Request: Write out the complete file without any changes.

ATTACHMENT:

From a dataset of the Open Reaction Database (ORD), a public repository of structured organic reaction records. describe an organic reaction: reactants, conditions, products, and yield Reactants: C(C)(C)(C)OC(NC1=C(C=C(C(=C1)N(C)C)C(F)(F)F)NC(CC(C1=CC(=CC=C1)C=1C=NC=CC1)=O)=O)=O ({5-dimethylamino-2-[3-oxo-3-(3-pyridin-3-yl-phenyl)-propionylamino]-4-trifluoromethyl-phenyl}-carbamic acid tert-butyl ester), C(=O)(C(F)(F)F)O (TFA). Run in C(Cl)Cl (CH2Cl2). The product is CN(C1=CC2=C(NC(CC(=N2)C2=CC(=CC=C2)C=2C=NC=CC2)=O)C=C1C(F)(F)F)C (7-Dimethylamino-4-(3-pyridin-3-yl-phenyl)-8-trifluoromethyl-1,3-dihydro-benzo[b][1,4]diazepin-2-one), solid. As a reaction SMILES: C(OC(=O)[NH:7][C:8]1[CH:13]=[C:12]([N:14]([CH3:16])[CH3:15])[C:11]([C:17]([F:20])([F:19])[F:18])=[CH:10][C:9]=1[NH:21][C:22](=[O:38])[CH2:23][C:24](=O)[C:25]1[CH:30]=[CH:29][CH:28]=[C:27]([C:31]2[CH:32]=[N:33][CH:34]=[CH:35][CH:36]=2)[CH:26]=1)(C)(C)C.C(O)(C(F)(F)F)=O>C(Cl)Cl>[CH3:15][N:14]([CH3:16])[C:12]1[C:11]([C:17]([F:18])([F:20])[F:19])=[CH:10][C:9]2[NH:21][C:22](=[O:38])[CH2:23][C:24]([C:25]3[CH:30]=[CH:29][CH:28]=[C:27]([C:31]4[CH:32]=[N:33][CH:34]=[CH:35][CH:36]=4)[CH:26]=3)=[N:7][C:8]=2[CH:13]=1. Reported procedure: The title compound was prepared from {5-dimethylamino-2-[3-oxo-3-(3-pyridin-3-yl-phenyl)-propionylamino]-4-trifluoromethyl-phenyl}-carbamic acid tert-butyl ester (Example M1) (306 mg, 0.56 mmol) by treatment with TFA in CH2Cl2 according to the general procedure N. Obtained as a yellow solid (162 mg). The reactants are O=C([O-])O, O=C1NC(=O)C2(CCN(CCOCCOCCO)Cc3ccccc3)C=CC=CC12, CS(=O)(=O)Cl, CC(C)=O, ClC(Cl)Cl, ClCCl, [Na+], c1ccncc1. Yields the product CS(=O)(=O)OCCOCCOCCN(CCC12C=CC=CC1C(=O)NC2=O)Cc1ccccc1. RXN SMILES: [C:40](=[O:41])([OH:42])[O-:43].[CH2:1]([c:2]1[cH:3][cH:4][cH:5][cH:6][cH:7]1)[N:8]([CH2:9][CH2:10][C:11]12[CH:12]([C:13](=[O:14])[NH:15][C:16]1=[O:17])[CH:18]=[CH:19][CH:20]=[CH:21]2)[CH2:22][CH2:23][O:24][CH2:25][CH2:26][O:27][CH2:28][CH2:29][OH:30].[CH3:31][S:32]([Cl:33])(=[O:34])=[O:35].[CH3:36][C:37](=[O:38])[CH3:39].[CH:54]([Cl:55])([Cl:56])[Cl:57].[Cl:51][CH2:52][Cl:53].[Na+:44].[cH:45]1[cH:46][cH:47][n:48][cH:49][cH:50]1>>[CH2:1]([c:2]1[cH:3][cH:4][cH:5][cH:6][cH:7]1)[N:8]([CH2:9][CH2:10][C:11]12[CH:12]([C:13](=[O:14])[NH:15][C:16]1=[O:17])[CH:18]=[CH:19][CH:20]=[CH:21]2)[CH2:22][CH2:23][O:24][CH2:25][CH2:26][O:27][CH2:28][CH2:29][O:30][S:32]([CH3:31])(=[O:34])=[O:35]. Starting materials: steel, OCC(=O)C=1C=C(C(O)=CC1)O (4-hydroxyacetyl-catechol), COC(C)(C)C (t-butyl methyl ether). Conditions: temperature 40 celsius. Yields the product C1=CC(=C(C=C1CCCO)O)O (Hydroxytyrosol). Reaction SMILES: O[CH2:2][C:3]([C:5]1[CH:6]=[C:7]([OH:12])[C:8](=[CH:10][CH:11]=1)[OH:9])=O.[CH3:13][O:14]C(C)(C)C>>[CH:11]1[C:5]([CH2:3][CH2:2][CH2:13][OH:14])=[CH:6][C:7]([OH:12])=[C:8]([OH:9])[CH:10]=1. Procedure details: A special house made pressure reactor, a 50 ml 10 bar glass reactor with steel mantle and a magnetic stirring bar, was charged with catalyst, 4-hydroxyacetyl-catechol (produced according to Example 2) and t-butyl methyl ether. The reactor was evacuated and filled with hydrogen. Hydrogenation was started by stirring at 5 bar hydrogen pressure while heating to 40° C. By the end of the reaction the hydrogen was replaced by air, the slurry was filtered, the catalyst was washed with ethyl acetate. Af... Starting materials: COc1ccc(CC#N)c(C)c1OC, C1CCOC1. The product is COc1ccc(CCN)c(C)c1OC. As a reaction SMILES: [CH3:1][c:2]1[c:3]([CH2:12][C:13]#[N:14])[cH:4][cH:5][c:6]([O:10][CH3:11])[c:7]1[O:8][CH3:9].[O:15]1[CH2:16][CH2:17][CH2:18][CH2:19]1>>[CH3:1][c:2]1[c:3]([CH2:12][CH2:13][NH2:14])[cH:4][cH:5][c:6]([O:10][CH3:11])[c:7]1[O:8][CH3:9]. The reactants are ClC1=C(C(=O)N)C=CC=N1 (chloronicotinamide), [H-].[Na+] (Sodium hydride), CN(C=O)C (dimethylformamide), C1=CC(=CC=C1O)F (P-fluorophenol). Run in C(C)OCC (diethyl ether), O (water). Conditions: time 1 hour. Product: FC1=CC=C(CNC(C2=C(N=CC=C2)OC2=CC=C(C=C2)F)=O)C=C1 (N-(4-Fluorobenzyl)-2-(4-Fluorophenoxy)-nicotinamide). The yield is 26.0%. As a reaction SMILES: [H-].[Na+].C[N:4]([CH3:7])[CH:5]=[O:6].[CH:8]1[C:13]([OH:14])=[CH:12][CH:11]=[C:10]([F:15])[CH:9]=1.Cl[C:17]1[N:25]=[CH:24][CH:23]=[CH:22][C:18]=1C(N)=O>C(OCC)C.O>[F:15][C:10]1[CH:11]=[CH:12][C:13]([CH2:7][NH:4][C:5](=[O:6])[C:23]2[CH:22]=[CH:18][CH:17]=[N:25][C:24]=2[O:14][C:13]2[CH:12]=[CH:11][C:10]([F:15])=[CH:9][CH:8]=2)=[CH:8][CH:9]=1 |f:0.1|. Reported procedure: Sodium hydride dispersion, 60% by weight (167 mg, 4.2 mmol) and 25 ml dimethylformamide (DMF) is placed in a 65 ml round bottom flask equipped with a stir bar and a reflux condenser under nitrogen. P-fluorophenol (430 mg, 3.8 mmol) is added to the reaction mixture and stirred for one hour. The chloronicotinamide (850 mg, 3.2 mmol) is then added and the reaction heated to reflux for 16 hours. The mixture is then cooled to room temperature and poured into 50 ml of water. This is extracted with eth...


From a dataset of the Open Reaction Database (ORD), a public repository of structured organic reaction records. describe an organic reaction: reactants, conditions, products, and yield Reactants: C(C)(C)(C)OC(NC1=C(C=C(C(=C1)N(C)C)C(F)(F)F)NC(CC(C1=CC(=CC=C1)C=1C=NC=CC1)=O)=O)=O ({5-dimethylamino-2-[3-oxo-3-(3-pyridin-3-yl-phenyl)-propionylamino]-4-trifluoromethyl-phenyl}-carbamic acid tert-butyl ester), C(=O)(C(F)(F)F)O (TFA). Run in C(Cl)Cl (CH2Cl2). The product is CN(C1=CC2=C(NC(CC(=N2)C2=CC(=CC=C2)C=2C=NC=CC2)=O)C=C1C(F)(F)F)C (7-Dimethylamino-4-(3-pyridin-3-yl-phenyl)-8-trifluoromethyl-1,3-dihydro-benzo[b][1,4]diazepin-2-one), solid. As a reaction SMILES: C(OC(=O)[NH:7][C:8]1[CH:13]=[C:12]([N:14]([CH3:16])[CH3:15])[C:11]([C:17]([F:20])([F:19])[F:18])=[CH:10][C:9]=1[NH:21][C:22](=[O:38])[CH2:23][C:24](=O)[C:25]1[CH:30]=[CH:29][CH:28]=[C:27]([C:31]2[CH:32]=[N:33][CH:34]=[CH:35][CH:36]=2)[CH:26]=1)(C)(C)C.C(O)(C(F)(F)F)=O>C(Cl)Cl>[CH3:15][N:14]([CH3:16])[C:12]1[C:11]([C:17]([F:18])([F:20])[F:19])=[CH:10][C:9]2[NH:21][C:22](=[O:38])[CH2:23][C:24]([C:25]3[CH:30]=[CH:29][CH:28]=[C:27]([C:31]4[CH:32]=[N:33][CH:34]=[CH:35][CH:36]=4)[CH:26]=3)=[N:7][C:8]=2[CH:13]=1. Reported procedure: The title compound was prepared from {5-dimethylamino-2-[3-oxo-3-(3-pyridin-3-yl-phenyl)-propionylamino]-4-trifluoromethyl-phenyl}-carbamic acid tert-butyl ester (Example M1) (306 mg, 0.56 mmol) by treatment with TFA in CH2Cl2 according to the general procedure N. Obtained as a yellow solid (162 mg). The reactants are O=C([O-])O, O=C1NC(=O)C2(CCN(CCOCCOCCO)Cc3ccccc3)C=CC=CC12, CS(=O)(=O)Cl, CC(C)=O, ClC(Cl)Cl, ClCCl, [Na+], c1ccncc1. Yields the product CS(=O)(=O)OCCOCCOCCN(CCC12C=CC=CC1C(=O)NC2=O)Cc1ccccc1. RXN SMILES: [C:40](=[O:41])([OH:42])[O-:43].[CH2:1]([c:2]1[cH:3][cH:4][cH:5][cH:6][cH:7]1)[N:8]([CH2:9][CH2:10][C:11]12[CH:12]([C:13](=[O:14])[NH:15][C:16]1=[O:17])[CH:18]=[CH:19][CH:20]=[CH:21]2)[CH2:22][CH2:23][O:24][CH2:25][CH2:26][O:27][CH2:28][CH2:29][OH:30].[CH3:31][S:32]([Cl:33])(=[O:34])=[O:35].[CH3:36][C:37](=[O:38])[CH3:39].[CH:54]([Cl:55])([Cl:56])[Cl:57].[Cl:51][CH2:52][Cl:53].[Na+:44].[cH:45]1[cH:46][cH:47][n:48][cH:49][cH:50]1>>[CH2:1]([c:2]1[cH:3][cH:4][cH:5][cH:6][cH:7]1)[N:8]([CH2:9][CH2:10][C:11]12[CH:12]([C:13](=[O:14])[NH:15][C:16]1=[O:17])[CH:18]=[CH:19][CH:20]=[CH:21]2)[CH2:22][CH2:23][O:24][CH2:25][CH2:26][O:27][CH2:28][CH2:29][O:30][S:32]([CH3:31])(=[O:34])=[O:35]. Starting materials: steel, OCC(=O)C=1C=C(C(O)=CC1)O (4-hydroxyacetyl-catechol), COC(C)(C)C (t-butyl methyl ether). Conditions: temperature 40 celsius. Yields the product C1=CC(=C(C=C1CCCO)O)O (Hydroxytyrosol). Reaction SMILES: O[CH2:2][C:3]([C:5]1[CH:6]=[C:7]([OH:12])[C:8](=[CH:10][CH:11]=1)[OH:9])=O.[CH3:13][O:14]C(C)(C)C>>[CH:11]1[C:5]([CH2:3][CH2:2][CH2:13][OH:14])=[CH:6][C:7]([OH:12])=[C:8]([OH:9])[CH:10]=1. Procedure details: A special house made pressure reactor, a 50 ml 10 bar glass reactor with steel mantle and a magnetic stirring bar, was charged with catalyst, 4-hydroxyacetyl-catechol (produced according to Example 2) and t-butyl methyl ether. The reactor was evacuated and filled with hydrogen. Hydrogenation was started by stirring at 5 bar hydrogen pressure while heating to 40° C. By the end of the reaction the hydrogen was replaced by air, the slurry was filtered, the catalyst was washed with ethyl acetate. Af... Starting materials: COc1ccc(CC#N)c(C)c1OC, C1CCOC1. The product is COc1ccc(CCN)c(C)c1OC. As a reaction SMILES: [CH3:1][c:2]1[c:3]([CH2:12][C:13]#[N:14])[cH:4][cH:5][c:6]([O:10][CH3:11])[c:7]1[O:8][CH3:9].[O:15]1[CH2:16][CH2:17][CH2:18][CH2:19]1>>[CH3:1][c:2]1[c:3]([CH2:12][CH2:13][NH2:14])[cH:4][cH:5][c:6]([O:10][CH3:11])[c:7]1[O:8][CH3:9]. The reactants are ClC1=C(C(=O)N)C=CC=N1 (chloronicotinamide), [H-].[Na+] (Sodium hydride), CN(C=O)C (dimethylformamide), C1=CC(=CC=C1O)F (P-fluorophenol). Run in C(C)OCC (diethyl ether), O (water). Conditions: time 1 hour. Product: FC1=CC=C(CNC(C2=C(N=CC=C2)OC2=CC=C(C=C2)F)=O)C=C1 (N-(4-Fluorobenzyl)-2-(4-Fluorophenoxy)-nicotinamide). The yield is 26.0%. As a reaction SMILES: [H-].[Na+].C[N:4]([CH3:7])[CH:5]=[O:6].[CH:8]1[C:13]([OH:14])=[CH:12][CH:11]=[C:10]([F:15])[CH:9]=1.Cl[C:17]1[N:25]=[CH:24][CH:23]=[CH:22][C:18]=1C(N)=O>C(OCC)C.O>[F:15][C:10]1[CH:11]=[CH:12][C:13]([CH2:7][NH:4][C:5](=[O:6])[C:23]2[CH:22]=[CH:18][CH:17]=[N:25][C:24]=2[O:14][C:13]2[CH:12]=[CH:11][C:10]([F:15])=[CH:9][CH:8]=2)=[CH:8][CH:9]=1 |f:0.1|. Reported procedure: Sodium hydride dispersion, 60% by weight (167 mg, 4.2 mmol) and 25 ml dimethylformamide (DMF) is placed in a 65 ml round bottom flask equipped with a stir bar and a reflux condenser under nitrogen. P-fluorophenol (430 mg, 3.8 mmol) is added to the reaction mixture and stirred for one hour. The chloronicotinamide (850 mg, 3.2 mmol) is then added and the reaction heated to reflux for 16 hours. The mixture is then cooled to room temperature and poured into 50 ml of water. This is extracted with eth...